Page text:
Resignation of US State Department official highlights rifts over Gaza war

Annelle Sheline warns support for Israel has cost Washington its credibility as an advocate for human rights

People protest against the Gaza war in a demonstration outside the White House gates. AFP
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A US State Department official’s decision to resign in protest against Israel’s war on Gaza has emphasised growing rifts in Washington over the Biden administration's stance on the conflict.

Annelle Sheline announced on Wednesday she would step down from her role as foreign affairs officer in the Bureau of Democracy, Human Rights and Labour. In an article for CNN, she wrote that she was "unable to serve an administration that enables such atrocities".

She said her focus had been on promoting human rights in the Middle East and North Africa.

"As a representative of a government that is directly enabling what the International Court of Justice has said could plausibly be a genocide in Gaza, such work has become almost impossible," she wrote.

"Whatever credibility the United States had as an advocate for human rights has almost entirely vanished since the war began."

Ms Sheline is the latest official to resign from the State Department. Josh Paul, a director in the Bureau of Political-Military Affairs, stepped down in October last year, while Department of Education official Tariq Habash, a Palestinian American, resigned in January.

She said the government of President Joe Biden was shifting its Gaza policy slowly, but that its actions so far had caused too much damage. The US previously faced criticism for vetoing UN Security Council resolutions on the conflict, with the country this week abstaining from a vote on a resolution that called for an immediate ceasefire in the enclave.

Ms Sheline said plans for the US military to build a pier help aid enter Gaza from the sea were a "PR stunt".

"I can only hope that things are starting to change. Unfortunately, I don't yet see the US actually using its leverage as far as ending or withdrawing support for Israeli military operations, turning off the tap of weapons," she told AFP.

Though not originally intending to resign publicly, when she informed her colleagues that she would be resigning, she said that they had encouraged her to "please speak out, please speak for us".

"Many people are not in a position where they feel they could resign or they are trying to do what they can on the inside," she told Democracy Now! on Thursday.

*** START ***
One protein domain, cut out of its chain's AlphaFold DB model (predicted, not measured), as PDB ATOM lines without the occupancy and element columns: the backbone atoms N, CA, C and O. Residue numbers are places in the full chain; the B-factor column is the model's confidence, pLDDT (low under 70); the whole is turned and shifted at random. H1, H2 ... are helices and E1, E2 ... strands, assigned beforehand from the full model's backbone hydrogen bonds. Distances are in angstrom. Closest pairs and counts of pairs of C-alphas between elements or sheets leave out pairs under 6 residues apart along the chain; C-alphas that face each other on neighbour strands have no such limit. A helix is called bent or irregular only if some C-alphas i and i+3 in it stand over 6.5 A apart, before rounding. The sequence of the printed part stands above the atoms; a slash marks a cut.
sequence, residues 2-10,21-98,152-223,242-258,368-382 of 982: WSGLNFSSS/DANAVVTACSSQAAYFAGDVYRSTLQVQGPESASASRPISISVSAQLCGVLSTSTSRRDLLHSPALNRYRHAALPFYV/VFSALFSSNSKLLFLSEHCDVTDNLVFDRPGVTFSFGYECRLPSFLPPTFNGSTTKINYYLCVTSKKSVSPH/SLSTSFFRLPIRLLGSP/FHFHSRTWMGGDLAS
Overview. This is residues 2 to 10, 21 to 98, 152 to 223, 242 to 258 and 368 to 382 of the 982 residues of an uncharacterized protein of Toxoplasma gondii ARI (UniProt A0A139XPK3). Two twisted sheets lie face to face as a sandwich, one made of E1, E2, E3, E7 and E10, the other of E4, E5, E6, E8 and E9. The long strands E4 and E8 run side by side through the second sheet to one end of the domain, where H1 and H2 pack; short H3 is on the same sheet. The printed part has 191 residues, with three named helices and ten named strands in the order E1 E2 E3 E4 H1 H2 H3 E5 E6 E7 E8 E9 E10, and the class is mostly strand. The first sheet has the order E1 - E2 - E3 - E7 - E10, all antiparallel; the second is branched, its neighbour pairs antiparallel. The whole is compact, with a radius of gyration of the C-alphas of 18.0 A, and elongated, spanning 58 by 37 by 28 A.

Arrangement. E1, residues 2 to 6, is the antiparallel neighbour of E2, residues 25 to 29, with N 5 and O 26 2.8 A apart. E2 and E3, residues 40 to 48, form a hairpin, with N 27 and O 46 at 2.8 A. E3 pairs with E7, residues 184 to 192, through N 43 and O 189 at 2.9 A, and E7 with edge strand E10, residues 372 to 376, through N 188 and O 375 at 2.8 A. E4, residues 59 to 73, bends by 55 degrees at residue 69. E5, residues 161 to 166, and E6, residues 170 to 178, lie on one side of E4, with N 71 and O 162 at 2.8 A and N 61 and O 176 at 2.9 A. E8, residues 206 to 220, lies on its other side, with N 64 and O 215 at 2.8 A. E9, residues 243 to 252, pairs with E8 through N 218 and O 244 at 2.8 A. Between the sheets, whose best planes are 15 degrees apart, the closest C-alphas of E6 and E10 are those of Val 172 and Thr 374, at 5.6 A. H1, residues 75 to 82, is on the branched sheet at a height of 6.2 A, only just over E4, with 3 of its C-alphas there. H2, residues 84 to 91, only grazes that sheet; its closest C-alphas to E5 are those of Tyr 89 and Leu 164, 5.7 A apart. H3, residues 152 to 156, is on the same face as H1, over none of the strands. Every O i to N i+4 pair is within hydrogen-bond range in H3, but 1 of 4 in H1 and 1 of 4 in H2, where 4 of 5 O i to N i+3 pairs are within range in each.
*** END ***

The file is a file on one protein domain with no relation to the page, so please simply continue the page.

There is a broad diversity of views inside the State Department about our policy with respect to Gaza, just as there's a broad diversity ... of views and opinions throughout American society about this issue and others," State Department spokesman Matthew Miller said on Wednesday.

He emphasised that the department aims to "make sure that people have an opportunity to make their views known" and said that "having our decisions challenged helps us make better ones in the future".

"I wouldn't say that I've seen a marked change in employee opinion over time," he added. "But it is true that there have been a diversity of views for some time over our policy with respect to Israel."

Ms Sheline said that despite having voiced concern through dissent cables and in public forums, "the leadership is not listening".

"This administration came in pledging to re-establish American moral leadership, re-engage with the international community, uphold the law and the so-called rules-based international order," she told Democracy Now!

"It's become clear that this administration is not, in fact, conducting or carrying out any of those pledges."

Speaking to The National on Thursday, Mr Paul, who resigned from the State Department in October, said "the Biden administration is very set on its path right now", and that while resignations add pressure and draw attention to the issue, "it will still take an awful lot to actually shift" policy.

"I'm in awe of Annelle's courage," he added. "It says something significant.

"When you're talking about someone who is leaving the bureau of human rights as an expression that they no longer want to be a part of that process, I think that is a real warning sign for the direction this country is going."

The decision to abstain from the vote on the UN resolution, which was adopted by the council, was a response to domestic pressure over the Gaza war and calls from allies to compromise, said Michael Singh, managing director of the Washington Institute and a Middle East aide at the White House under former president George W Bush.

A resolution "is a signal, but it doesn't in any tangible way impact Israel's ability to prosecute the conflict", Mr Singh told AFP. Arms restrictions imposed by the US would "come at a much higher cost" strategically and politically, he added.

Israel has waged a relentless military campaign in Gaza in response to an attack by Hamas on October 7 that killed about 1,200 people. More than 32,400 Palestinians have been killed in the enclave since then, Gaza's health authorities said.

The US has repeatedly warned Israel not to attack the southern city of Rafah, where more than 1.4 million Palestinians have taken shelter. But Israeli Prime Minister Benjamin Netanyahu last week vowed to press ahead, after a direct appeal from US Secretary of State Antony Blinken.

US officials say they aim to present Israeli officials with alternatives to an attack on Rafah.

Sara Ruthven contributed to this report from Washington

Updated: March 28, 2024, 5:42 PM